In a shock to the sports and TV world, longtime ESPN chief John Skipper is resigning as a result of what he described as a long-term problem with substance addiction.George Bodenheimer, Skipper's predecessor as ESPN boss, will serve as acting chairman while Disney searches for a replacement."I have struggled for many years with a substance addiction. I have decided that the most important thing I can do right now is to take care of my problem," Skipper said in a...
John Skipper has worked diligently to differentiate and elevate ESPN from its competitors. He has secured rights with a plethora of organizations and events through 2021 and beyond, including Major League Baseball, College Football Playoffs, NBA, ACC, Big 12, US Open tennis, WNBA, American Athletic Conference, Mountain West Conference, as well as the Rose, Sugar, and Orange Bowls.
He led ESPN to its 20-year agreement to create and operate the ESPN SEC Network and digital platforms, and also managed to strike multi-year agreements with major distributors and Sony’s multi-stream service PlayStation Vue.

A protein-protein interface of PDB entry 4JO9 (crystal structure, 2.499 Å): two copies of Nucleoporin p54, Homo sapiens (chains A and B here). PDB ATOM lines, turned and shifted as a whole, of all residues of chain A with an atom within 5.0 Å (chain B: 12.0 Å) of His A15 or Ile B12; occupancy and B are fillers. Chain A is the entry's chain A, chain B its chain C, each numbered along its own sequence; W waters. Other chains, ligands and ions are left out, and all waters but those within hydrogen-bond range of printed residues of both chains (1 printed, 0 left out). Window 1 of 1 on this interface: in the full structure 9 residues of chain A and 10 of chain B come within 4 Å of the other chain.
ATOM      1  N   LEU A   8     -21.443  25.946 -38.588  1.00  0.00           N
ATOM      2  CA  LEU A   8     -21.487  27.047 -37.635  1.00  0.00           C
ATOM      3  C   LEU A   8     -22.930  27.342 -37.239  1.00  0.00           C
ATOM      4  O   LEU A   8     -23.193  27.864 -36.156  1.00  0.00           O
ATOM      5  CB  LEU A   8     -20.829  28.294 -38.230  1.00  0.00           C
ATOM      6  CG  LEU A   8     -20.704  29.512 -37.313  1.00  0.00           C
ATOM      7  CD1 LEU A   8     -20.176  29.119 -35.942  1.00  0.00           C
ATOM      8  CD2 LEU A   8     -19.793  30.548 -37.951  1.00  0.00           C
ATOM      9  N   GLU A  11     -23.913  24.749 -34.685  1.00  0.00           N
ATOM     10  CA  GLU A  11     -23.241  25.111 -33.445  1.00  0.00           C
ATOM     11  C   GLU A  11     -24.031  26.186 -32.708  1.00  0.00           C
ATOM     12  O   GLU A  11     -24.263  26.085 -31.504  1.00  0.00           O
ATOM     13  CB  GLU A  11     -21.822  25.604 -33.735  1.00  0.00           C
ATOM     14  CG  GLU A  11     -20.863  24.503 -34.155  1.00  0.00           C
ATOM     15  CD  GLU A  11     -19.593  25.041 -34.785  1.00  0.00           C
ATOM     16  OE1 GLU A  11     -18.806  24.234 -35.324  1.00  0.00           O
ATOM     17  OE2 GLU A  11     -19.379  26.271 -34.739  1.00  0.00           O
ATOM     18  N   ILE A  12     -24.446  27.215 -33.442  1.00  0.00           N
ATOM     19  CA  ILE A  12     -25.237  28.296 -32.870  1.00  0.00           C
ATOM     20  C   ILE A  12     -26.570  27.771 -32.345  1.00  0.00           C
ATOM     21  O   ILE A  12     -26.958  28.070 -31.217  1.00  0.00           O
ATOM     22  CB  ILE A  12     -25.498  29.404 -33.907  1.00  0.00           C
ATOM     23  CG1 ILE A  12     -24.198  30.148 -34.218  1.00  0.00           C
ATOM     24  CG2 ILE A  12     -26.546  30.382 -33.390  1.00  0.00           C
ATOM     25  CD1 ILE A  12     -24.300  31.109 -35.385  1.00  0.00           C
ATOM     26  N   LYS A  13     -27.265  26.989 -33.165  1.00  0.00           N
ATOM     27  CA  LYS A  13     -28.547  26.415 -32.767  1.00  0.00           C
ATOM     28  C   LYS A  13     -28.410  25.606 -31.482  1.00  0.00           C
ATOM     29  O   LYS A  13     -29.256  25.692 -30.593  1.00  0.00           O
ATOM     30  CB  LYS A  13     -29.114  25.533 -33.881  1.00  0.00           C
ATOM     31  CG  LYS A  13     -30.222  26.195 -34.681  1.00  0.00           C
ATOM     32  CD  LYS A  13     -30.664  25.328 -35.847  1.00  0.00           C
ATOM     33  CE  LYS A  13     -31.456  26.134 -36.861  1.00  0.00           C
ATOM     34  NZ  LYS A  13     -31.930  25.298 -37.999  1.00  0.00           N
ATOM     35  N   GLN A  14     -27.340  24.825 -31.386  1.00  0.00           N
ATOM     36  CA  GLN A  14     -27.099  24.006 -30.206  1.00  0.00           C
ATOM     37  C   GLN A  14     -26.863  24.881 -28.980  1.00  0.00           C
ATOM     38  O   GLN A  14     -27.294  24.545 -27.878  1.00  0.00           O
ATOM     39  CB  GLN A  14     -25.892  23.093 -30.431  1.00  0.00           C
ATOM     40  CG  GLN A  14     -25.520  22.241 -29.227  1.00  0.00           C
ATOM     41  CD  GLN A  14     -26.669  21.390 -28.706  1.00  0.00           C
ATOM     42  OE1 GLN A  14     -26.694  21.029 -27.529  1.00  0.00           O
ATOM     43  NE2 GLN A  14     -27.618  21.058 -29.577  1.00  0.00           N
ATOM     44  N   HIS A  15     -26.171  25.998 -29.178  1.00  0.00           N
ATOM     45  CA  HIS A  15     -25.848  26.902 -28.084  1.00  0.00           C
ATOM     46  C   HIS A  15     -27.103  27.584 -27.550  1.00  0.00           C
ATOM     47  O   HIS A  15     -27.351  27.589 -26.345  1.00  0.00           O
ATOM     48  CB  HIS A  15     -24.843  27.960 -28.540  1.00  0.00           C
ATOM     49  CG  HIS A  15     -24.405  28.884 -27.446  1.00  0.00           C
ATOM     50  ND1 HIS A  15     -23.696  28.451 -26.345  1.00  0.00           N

Skipper is at the helm of the network during a tough period in its existence: After seeing its subscriber base peak just five years ago at 100 million households, the network is down to 88 million in 2017. The loss of a significant chunk of its subscriber base complicates affording the estimated $7 billion in TV sports rights on ESPN’s tab every year, but Skipper steers his division with clear-eyed resolve. “Let me be up front at this upfront — ESPN is responding to change, and we are making changes from the most dramatic position of strength,” he told the crowd at the network’s presentation in May.
While Skipper is determined to maintain the traditional pay-TV model, he’s also well aware there’s a generation of cord-cutting streamers that ESPN will need to reach via alternate means of distribution, so he’s committed to broadening ESPN’s mobile and digital efforts to deliver live sporting events across multiple platforms.